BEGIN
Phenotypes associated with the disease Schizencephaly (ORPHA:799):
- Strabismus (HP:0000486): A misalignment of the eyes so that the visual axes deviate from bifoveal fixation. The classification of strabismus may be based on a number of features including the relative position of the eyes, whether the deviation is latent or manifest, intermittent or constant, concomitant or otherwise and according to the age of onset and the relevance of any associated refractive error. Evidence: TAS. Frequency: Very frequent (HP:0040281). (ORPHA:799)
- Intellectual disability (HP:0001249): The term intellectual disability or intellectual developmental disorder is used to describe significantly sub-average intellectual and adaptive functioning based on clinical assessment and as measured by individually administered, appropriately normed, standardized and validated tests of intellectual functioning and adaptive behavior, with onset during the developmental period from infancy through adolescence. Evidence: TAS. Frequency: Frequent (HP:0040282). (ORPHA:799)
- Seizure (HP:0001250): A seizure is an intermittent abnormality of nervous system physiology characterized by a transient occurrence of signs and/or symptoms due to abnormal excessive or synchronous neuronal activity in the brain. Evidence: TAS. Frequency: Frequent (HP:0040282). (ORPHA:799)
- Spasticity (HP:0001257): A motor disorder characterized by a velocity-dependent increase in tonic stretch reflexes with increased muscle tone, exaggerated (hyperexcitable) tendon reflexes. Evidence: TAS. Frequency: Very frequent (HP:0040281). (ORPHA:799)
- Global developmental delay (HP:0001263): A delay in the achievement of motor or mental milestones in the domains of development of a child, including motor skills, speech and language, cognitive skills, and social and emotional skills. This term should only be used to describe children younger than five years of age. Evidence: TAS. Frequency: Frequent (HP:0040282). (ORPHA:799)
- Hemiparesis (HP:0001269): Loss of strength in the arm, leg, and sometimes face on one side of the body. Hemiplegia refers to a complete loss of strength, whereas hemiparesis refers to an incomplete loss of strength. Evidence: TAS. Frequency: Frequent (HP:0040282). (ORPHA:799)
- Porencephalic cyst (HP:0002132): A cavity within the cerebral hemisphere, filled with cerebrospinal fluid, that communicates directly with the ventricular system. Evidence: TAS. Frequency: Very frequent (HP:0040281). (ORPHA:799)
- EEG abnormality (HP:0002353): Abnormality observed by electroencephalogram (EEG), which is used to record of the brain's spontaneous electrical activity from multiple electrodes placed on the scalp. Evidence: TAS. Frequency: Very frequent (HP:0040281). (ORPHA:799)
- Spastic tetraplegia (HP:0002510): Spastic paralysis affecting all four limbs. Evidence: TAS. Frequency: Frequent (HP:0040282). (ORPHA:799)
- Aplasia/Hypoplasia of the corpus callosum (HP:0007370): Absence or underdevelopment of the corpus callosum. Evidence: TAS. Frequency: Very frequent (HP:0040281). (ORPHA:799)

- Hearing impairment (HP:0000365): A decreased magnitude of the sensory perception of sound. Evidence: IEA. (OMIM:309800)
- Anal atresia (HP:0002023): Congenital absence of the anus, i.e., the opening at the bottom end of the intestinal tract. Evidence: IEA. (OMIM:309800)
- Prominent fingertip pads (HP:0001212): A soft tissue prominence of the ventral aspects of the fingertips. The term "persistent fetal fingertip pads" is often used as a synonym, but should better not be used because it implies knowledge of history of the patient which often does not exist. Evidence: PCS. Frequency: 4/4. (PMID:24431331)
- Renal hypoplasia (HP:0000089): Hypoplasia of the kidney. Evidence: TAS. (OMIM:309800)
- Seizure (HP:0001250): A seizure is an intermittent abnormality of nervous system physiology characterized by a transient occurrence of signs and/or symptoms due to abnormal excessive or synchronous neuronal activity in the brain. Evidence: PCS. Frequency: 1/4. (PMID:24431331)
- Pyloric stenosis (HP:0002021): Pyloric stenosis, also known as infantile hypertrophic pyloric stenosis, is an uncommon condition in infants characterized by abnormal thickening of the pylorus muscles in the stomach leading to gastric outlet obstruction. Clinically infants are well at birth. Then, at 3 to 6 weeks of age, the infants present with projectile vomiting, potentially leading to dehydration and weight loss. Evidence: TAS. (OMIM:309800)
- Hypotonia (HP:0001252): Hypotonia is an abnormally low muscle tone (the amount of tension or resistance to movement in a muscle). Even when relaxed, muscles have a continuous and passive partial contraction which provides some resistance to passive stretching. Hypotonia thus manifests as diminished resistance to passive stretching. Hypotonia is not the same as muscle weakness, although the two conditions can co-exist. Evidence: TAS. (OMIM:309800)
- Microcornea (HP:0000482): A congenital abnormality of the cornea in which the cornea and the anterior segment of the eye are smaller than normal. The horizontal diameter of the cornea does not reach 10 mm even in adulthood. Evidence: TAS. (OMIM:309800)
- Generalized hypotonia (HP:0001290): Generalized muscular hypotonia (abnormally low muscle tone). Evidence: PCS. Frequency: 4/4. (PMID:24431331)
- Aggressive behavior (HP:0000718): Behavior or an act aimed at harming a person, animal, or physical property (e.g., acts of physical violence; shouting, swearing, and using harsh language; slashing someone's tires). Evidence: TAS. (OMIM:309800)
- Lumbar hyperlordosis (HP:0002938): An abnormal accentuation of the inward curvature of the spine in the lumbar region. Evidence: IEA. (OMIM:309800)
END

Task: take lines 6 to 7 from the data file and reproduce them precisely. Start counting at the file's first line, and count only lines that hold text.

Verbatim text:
- Global developmental delay (HP:0001263): A delay in the achievement of motor or mental milestones in the domains of development of a child, including motor skills, speech and language, cognitive skills, and social and emotional skills. This term should only be used to describe children younger than five years of age. Evidence: TAS. Frequency: Frequent (HP:0040282). (ORPHA:799)
- Hemiparesis (HP:0001269): Loss of strength in the arm, leg, and sometimes face on one side of the body. Hemiplegia refers to a complete loss of strength, whereas hemiparesis refers to an incomplete loss of strength. Evidence: TAS. Frequency: Frequent (HP:0040282). (ORPHA:799)